Community outreach programs in Detroit have been working hard and working together to keep mental illness and drug abuse down in the city.  Detroit Recovery Project and The Detroit Rescue Mission are two leading community programs for assistance in the city of Detroit and the metro area. Support is community based, and a lot of these non-profit programs need help from community volunteers. Mental illness can be controlled with the proper treatment and the proper support.

Saving our Streets Part 2

Drug Abuse is an issue that have been taking over many urban cities in the United States of America since the early 70s and have been an issue since. Mental Illness have been named as one of the major causes of drug abuse. In the past people were just being treated for drugs and not for the underlying problem that caused the abuse. Now and days there are many programs that work with individuals to treat both the mental illness and the drug abuse such at the Behavioral Center of Michigan located in Warren, MI, where the treatment works hand-in-hand.

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Photo of the main office for Detroit Rescue Mission Ministries

The Detroit Rescue Mission Ministries along with many other organizations in the city of Detroit work together to keep people safe and off drugs. There are many different programs offered and half-way houses that are setup so that people can be successful before, during, and after their program. Many of these non-profit organizations cater to the person’s individual needs, understanding that everyone is different, treatment is catered to the individual person’s needs. DRMM has several locations across the city of Detroit that are set up to assist people and their needs. They have Genius House 1-3 and the Christian Guidance Center for men and women, these are places where they can go for treatment, have meetings and also have a safe place to sleep. According to the Facebook page for DRMM, in 2016 963 men and women received mental health and substance abuse treatment.

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Photo of Vernon Bryan Standing outside DRMM Christian Guidance Center

Vernon Bryan is a resident of Detroit that has been in the treatment program and is a witness that it works. “It used to be hard for me to talk about my life but now it is something that helps the lives of other young men. When I was on the street, I never thought that programs like this worked because so many people that I ran with tried before. One day I knew that I could not live like that anymore, that I had a family and needed to be a better man for them. I called the number, they sent me to CDC (Christian Guidance Center) and I went through the program. From there I stayed in another home that I am now employed through an able to help other people like me. It’s like a second chance at life,” says Bryan.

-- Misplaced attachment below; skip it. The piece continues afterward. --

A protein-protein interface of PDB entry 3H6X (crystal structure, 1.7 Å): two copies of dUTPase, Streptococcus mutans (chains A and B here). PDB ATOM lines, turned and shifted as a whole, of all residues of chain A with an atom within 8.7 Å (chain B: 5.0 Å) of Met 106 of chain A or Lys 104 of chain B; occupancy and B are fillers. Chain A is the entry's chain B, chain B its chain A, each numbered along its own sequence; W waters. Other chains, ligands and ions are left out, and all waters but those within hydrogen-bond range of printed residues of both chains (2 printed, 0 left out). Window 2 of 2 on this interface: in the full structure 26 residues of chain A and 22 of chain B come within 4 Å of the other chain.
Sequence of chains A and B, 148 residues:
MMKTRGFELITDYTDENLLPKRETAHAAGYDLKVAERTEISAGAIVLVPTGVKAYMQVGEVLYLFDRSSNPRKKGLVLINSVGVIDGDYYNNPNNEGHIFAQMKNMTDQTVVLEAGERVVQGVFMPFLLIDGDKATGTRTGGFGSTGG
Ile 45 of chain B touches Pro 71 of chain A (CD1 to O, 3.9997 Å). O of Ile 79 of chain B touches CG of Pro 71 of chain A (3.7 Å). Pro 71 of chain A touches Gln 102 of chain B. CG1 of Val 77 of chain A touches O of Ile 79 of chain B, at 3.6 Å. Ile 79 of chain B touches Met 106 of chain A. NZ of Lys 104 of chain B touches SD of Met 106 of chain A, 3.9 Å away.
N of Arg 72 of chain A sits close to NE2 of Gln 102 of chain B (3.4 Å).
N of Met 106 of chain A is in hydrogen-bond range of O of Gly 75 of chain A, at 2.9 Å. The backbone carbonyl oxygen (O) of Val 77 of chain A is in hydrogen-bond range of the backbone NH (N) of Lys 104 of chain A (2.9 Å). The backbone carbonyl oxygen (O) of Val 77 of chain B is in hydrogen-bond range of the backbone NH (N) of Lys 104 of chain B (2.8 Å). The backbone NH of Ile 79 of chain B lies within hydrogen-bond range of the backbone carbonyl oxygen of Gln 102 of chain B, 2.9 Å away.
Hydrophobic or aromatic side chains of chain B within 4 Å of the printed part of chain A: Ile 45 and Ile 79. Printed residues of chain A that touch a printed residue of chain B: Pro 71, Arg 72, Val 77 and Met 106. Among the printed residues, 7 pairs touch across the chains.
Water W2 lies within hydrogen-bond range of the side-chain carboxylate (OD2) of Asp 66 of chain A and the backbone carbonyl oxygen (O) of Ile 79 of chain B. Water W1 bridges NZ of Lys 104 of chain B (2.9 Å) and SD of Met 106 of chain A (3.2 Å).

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Photo of Vernon Bryan standing outside the residential facility for men where he works

Drug and alcohol abuse have been on the rise in Michigan and about the national average, since 2003. With many efforts in many different cities to keep the streets clean, it seems that each year it there are new drugs being introduced, or something easier to access. It’s not just up to law enforcement, but also the community. Community outreach programs are designed to help, but they are non-profit and many of them depend on donations or partnerships. “We partner with hundreds of churches, para-churches and for-profit corporations who send us volunteer groups. Because of that we have over 300 men and women graduating from various life-changing programs next month, this is what we are here for,” says Rev. C. Paschal, director of Spiritual Life and Public Relations for DRMM.

Saving Our Streets

Dale A. a homeless man that has been living on the streets of Detroit for going on 4 years now, due to dysfunction in his family

The city of Detroit has a growing number of people living on the streets or in need, and many different community service organizations have pitched in and are offering services to people in need. In 2015 there were more than 69,000 people in the State of Michigan reported homeless during homeless week November 12th-20th. Due to a growing number of donations and community outreach that number has gone down, and the city of Detroit hopes to keep it down.